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State- and Parameter Estimation for Spacecraft with Flexible Appendages using Unscented Kalman Filters
Luleå University of Technology, Department of Computer Science, Electrical and Space Engineering.
2019 (English)Independent thesis Advanced level (degree of Master (Two Years)), 20 credits / 30 HE creditsStudent thesis
Abstract [en]

The problem of system identification for dynamic effects on spacecraft has become increasingly relevant with the surge of agile spacecraft, which must perform large amplitude maneuvers at high rates. Precise knowledge of the state of the spacecraft, as well as of the parameters characterizing its motion, is vital for the design of control algorithms enabling stabilization and pointing accuracy. Traditional rigid body models and estimation methods are no longer sufficient to provide this knowledge. This thesis focuses on estimation of flexibility effects and spacecraft parameters through methods based on the unscented Kalman filter, an estimator for nonlinear dynamic systems. A spacecraft model consisting of a rigid central body and a flexible appendage described as an Euler-Bernoulli beam in pure bending is built, and equations for its translational and rotational motion, as well as the deflection of the beam, are derived in the Newton-Euler framework considering the first bending mode of the flexible deformation. Observability tests are successfully conducted to ensure that estimation of the relevant states and parameters can be performed exclusively from linear and angular velocity measurements.

A total of eight filters, estimating the spacecraft’s state along with different combinations of parameters, are developed, implemented, and tested on simulated data. Grouped under the common denomination “UFFE” (Unscented Filter for Flexibility Effects), they are made available as Simulink library blocks. State estimation is performed for the linear and angular velocities of the spacecraft and the modal coordinate and velocity of the appendage, with estimates following closely the truth model of the state variables and estimation errors at least an order of magnitude lower than true state values. Simultaneous state and parameter estimation is implemented from two approaches, joint estimation and dual estimation, whose performance and applications are compared. Estimated parameters include the moments of inertia of the system and natural frequency, damping ratio, and modal participation factors of the flexible appendage. Convergence to true parameter values is reached in the first 100s of the estimation for inertia terms and natural frequency, while the estimation for modal participation factors is conditioned to precise tuning of the filter. Estimates of the damping ratio are biased, most likely due to the control input not being optimal for observation of this parameter. The dual approach to parameter estimation is found to be advantageous when proper filter tuning is possible, as it enables the continuous operation of a state filter combined with short runs of the parameter filter activated at will; this configuration could be employed to track the variation of spacecraft parameters along space missions.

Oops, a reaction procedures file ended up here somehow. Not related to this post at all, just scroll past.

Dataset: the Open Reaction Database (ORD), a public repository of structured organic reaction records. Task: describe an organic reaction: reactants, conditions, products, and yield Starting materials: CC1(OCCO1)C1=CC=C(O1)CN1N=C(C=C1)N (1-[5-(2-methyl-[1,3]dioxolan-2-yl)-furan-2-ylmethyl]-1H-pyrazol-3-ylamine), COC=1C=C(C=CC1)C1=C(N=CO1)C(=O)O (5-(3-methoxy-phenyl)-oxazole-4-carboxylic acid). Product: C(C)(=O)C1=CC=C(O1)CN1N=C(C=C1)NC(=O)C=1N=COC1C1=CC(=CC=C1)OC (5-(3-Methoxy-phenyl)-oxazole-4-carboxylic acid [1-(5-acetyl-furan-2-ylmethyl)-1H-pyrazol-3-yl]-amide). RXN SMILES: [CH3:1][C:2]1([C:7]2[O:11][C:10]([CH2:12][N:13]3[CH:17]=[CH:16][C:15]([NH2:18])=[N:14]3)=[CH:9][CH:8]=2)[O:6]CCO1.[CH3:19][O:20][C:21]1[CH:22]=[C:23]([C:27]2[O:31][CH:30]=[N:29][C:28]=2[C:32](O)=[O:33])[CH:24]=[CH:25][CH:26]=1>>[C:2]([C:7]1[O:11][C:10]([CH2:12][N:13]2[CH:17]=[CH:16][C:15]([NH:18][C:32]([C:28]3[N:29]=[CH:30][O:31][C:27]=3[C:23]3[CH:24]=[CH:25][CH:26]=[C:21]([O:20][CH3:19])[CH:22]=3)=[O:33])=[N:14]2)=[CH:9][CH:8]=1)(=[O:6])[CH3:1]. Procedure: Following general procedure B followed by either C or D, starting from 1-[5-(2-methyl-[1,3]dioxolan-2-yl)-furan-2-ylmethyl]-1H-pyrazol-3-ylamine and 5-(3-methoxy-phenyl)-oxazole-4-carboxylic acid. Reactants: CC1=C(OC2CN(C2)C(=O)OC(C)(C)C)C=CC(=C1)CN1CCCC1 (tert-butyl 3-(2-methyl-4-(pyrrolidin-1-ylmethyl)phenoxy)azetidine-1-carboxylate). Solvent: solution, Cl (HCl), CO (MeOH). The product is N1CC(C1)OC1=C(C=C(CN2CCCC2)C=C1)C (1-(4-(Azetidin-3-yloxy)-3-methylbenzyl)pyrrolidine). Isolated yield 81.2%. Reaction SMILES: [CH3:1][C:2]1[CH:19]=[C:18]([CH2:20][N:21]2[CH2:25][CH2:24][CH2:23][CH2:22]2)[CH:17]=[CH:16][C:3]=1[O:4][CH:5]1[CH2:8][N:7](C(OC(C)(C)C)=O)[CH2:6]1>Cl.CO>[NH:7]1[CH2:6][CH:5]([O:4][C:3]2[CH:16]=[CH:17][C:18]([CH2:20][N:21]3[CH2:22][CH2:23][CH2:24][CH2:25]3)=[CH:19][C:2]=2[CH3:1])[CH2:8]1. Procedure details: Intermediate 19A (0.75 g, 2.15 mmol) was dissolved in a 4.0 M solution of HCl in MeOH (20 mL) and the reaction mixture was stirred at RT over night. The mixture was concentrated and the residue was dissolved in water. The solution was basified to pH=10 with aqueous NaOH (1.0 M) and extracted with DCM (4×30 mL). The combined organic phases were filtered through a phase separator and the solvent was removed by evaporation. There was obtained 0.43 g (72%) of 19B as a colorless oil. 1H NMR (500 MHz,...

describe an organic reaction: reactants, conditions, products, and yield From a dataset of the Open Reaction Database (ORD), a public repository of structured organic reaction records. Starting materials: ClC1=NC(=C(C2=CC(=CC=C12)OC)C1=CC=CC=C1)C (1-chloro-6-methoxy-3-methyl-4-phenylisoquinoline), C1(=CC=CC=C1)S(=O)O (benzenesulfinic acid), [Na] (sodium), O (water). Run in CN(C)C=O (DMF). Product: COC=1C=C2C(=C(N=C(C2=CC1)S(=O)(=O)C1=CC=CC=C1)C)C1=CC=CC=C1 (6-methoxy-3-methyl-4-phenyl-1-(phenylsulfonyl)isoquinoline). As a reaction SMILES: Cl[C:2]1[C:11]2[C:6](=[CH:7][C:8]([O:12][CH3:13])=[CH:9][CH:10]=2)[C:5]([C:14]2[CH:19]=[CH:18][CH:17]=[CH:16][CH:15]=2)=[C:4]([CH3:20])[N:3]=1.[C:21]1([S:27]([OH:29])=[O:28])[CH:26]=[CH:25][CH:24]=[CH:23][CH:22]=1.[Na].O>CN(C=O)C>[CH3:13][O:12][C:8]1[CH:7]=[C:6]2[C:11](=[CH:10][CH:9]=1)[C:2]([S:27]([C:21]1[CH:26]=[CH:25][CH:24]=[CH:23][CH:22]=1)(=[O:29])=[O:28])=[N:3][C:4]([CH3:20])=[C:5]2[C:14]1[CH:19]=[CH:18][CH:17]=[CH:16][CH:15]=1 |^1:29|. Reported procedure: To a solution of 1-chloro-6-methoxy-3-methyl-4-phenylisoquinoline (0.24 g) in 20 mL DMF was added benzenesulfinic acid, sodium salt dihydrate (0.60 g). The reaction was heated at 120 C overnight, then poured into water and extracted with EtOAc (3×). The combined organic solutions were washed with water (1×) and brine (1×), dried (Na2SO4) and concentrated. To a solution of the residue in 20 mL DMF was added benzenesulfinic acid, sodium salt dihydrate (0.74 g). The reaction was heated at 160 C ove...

The causes of estimation error are identified and methods for automatic tuning of the process noise and process noise covariance are researched. Five such tuning techniques are implemented and tested, with promising results found for online sampling of the process noise covariance through Monte Carlo methods. A discussion on the limitations of the chosen dynamic model and estimator, along with recommendations for extensions and future applications, concludes this work. 

Place, publisher, year, edition, pages
2019. , p. 77
Keywords [en]
Estimation, flexibility, flexible spacecraft, spacecraft, kalman filter, unscented Kalman filter, spacecraft dynamics, flexible dynamics
National Category
Control Engineering
Identifiers
URN: urn:nbn:se:ltu:diva-76320OAI: oai:DiVA.org:ltu-76320DiVA, id: diva2:1359378
External cooperation
Airbus Defence & Space
Subject / course
Student thesis, at least 30 credits
Educational program
Space Engineering, master's level (120 credits)
Supervisors
Examiners
Available from: 2019-10-10 Created: 2019-10-09 Last updated: 2019-10-10Bibliographically approved

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